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Michigan Ross Executive MBA Program Among the Top 10 in the Country According to Financial Times 2023 Rankings

Photos of Michigan Ross buildings in Ann Arbor and Los Angeles.

The Ross School of Business Executive MBA Program ascended to No. 7 among U.S. schools in the Financial Times Executive MBA Ranking 2023, moving up four spots from No. 11 last year. 

The Michigan Ross EMBA Program earned the ranking among 125 domestic and international peers, according to Financial Times. The program also received the highest tier ranking of any U.S. school.

Financial Times rankings are compiled from data collected through two online surveys - one completed by the participating schools, and the other by alumni who completed their program in 2020. 

Among U.S. schools, Michigan Ross ranked in the top 10 across several of Financial Times’ criteria, including: salary three years after graduation (No. 2), career progress three years after graduation (No. 3), and overall satisfaction (No. 4). Demonstrating a strong return-on-investment, Ross students experienced an average salary increase of 56% three years after graduation, according to this year’s results.

“We are extremely proud to see our Executive MBA Program move up in the Financial Times ranking this year,” said S. Sriram, associate dean for graduate programs. “This recognition is a testament to the diligence of our faculty and staff, who work hard to ensure that we continue to offer our students valuable leadership development, a strategic, action-based curriculum, and individualized career support. We remain steadfast in our efforts to prepare EMBA students for what’s next in today’s business world as they learn to effectively lead through change and achieve success at a higher level.”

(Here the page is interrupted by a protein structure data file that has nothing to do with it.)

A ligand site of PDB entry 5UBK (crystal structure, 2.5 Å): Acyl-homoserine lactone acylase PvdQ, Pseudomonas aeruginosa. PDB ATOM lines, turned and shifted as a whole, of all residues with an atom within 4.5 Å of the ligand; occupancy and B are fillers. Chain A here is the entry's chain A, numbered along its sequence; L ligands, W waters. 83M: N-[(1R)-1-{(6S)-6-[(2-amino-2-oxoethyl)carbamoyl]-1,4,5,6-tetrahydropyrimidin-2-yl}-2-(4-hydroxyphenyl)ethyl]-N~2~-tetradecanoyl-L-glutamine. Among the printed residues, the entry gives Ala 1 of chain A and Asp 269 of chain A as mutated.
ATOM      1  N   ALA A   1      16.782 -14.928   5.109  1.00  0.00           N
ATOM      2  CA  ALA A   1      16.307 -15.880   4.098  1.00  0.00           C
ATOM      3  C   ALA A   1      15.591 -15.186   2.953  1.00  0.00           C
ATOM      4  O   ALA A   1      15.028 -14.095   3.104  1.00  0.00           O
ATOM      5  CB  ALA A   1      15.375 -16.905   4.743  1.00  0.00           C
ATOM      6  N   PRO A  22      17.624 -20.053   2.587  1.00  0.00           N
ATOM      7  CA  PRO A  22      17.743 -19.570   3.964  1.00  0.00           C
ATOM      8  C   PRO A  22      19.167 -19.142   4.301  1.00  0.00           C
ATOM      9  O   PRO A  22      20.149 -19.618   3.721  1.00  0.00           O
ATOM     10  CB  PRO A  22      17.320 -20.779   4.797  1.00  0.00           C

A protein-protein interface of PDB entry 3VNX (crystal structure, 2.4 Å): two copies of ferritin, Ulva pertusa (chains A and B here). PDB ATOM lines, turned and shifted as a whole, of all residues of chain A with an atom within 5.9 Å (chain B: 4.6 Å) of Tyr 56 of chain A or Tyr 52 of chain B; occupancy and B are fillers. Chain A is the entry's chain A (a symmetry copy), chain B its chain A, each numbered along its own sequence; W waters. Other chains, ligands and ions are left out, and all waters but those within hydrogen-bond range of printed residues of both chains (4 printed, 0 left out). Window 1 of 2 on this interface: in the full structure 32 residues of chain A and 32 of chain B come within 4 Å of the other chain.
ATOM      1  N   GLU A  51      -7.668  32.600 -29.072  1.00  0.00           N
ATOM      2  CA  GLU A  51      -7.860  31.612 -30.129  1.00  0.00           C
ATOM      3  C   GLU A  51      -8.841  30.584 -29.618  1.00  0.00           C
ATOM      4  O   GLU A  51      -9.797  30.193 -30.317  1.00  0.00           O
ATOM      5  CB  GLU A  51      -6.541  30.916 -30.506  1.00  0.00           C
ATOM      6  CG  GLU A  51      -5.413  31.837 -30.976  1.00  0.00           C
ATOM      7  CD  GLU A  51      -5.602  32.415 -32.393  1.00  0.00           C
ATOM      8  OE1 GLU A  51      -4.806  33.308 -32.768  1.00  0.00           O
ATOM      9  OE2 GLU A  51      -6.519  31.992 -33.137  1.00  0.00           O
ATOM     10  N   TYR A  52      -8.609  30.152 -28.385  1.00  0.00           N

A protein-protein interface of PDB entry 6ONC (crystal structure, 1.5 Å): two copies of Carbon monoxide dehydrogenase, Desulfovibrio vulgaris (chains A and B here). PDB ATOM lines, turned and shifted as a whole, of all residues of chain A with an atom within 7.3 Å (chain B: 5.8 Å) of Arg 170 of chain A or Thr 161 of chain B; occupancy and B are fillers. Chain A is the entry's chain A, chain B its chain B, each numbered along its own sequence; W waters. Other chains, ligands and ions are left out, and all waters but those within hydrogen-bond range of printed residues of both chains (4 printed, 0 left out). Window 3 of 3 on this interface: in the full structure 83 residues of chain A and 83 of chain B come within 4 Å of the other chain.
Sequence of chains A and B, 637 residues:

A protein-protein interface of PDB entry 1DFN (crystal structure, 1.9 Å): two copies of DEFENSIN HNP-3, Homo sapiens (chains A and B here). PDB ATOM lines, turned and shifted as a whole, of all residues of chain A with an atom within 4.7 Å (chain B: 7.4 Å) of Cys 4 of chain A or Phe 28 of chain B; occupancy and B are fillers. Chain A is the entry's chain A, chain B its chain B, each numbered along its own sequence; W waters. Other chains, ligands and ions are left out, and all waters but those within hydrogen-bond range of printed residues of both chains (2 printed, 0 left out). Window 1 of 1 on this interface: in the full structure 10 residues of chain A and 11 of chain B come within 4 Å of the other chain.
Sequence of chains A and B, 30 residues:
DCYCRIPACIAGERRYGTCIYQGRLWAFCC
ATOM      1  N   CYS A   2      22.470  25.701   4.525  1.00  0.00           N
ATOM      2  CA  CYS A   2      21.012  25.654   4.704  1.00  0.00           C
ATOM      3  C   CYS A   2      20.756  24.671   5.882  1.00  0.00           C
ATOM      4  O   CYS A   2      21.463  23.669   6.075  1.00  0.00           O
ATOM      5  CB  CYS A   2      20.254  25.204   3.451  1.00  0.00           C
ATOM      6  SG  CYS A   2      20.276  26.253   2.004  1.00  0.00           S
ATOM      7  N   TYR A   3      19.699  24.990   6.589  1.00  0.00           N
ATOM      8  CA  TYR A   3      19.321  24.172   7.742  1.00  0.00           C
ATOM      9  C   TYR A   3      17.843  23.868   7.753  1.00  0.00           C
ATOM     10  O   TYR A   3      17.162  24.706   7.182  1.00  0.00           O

Members of the Michigan Ross EMBA Class of 2025 hail from 22 states and nine countries. Their average 15 years of full-time work experience — with an average nine years of supervisory experience — spans more than 30 different industries, including healthcare, technology, financial services, and government/military. Students of color represent 43% of the class, and 41% of the class has already earned at least one advanced degree.

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